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Deakin University researchers find cheaper and more reliable way to operate emergency lighting

Researchers from Deakin University have found a cheaper, safer and more reliable way to operate emergency lighting systems and exit signs in commercial buildings.

The Building Code of Australia requires certain classes of buildings, including office buildings, shops, carparks, healthcare buildings, school buildings and aged care buildings among others to have emergency and exit lighting. Commercial building owners often spend a lot on emergency lighting systems that not only cost a fortune to run but are also unreliable.

To address the problem, researchers from Deakin’s schools of Engineering and Information Technology teamed up with Australia’s leading power solutions provider MPower to create an automated monitoring product that is cheaper to operate and less likely to fail than existing outdated manual models.

Deakin School of Engineering researcher, Associate Professor Abbas Kouzani explains that the networked devices can talk to one another. For instance, if one device goes down, the communication messages are rerouted through neighbouring devices within the network, facilitating automated self-testing and real-time fault detection to improve the reliability and integrity of emergency lighting systems.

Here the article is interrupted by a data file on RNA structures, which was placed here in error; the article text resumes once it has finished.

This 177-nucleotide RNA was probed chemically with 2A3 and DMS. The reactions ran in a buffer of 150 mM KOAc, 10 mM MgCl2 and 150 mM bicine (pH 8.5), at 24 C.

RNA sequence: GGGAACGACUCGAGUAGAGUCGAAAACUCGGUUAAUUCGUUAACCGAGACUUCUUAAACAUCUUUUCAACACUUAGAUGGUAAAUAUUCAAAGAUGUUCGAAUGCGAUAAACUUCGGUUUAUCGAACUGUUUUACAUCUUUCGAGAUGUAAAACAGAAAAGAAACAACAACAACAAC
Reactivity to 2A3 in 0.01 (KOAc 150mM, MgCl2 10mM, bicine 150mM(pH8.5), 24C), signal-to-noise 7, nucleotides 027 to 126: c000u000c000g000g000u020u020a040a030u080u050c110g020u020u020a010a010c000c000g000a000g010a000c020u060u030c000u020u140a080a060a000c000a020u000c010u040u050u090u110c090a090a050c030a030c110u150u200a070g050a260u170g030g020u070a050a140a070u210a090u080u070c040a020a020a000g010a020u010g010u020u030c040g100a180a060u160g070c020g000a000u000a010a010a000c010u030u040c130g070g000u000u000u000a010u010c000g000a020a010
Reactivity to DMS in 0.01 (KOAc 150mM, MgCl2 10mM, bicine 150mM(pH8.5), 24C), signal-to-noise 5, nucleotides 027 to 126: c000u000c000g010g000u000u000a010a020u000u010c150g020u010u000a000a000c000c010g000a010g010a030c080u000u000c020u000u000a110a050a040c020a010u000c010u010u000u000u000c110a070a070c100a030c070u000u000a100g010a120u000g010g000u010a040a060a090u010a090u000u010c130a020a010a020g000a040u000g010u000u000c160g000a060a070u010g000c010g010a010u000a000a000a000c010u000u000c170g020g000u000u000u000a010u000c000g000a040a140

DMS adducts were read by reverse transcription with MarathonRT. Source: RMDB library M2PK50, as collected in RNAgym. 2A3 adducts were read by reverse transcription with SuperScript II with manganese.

According to Associate Professor Kouzani, hospitals, universities, factories, retail centres and offices can use this technology to save thousands of dollars as well as safeguard lives in the event of fires, accidents or natural disasters.

Associate Professor Kouzani explains that the new monitoring system uses a low cost wireless mesh network platform where node failure and signal interference are managed through the self-healing property of the technology. The wireless system operates at a lower frequency than the standard wireless systems, reducing interference from mobile and other wireless devices. This also allows the signal to have better penetration through barriers such as thick concrete walls.

Associate Professor Kouzani and Prof Yong Xiang of Deakin’s School of IT have been working together to help MPower design the network. The researchers believe that the new system would be more reliable and robust than current monitoring methods because it features continual central automated monitoring that detects faults or low batteries as soon as they appear and removes any chance of maintenance shortcuts being taken by individual enterprises.

Associate Professor Kouzani adds that the technology can have applications beyond emergency lighting and exit systems, offering advances for everything from home appliances and building automation to smart street lighting.

The project is one of the first to be funded through the Federal Government’s new Research Connections program, which aims to promote innovation by supporting partnerships between industry and research providers.

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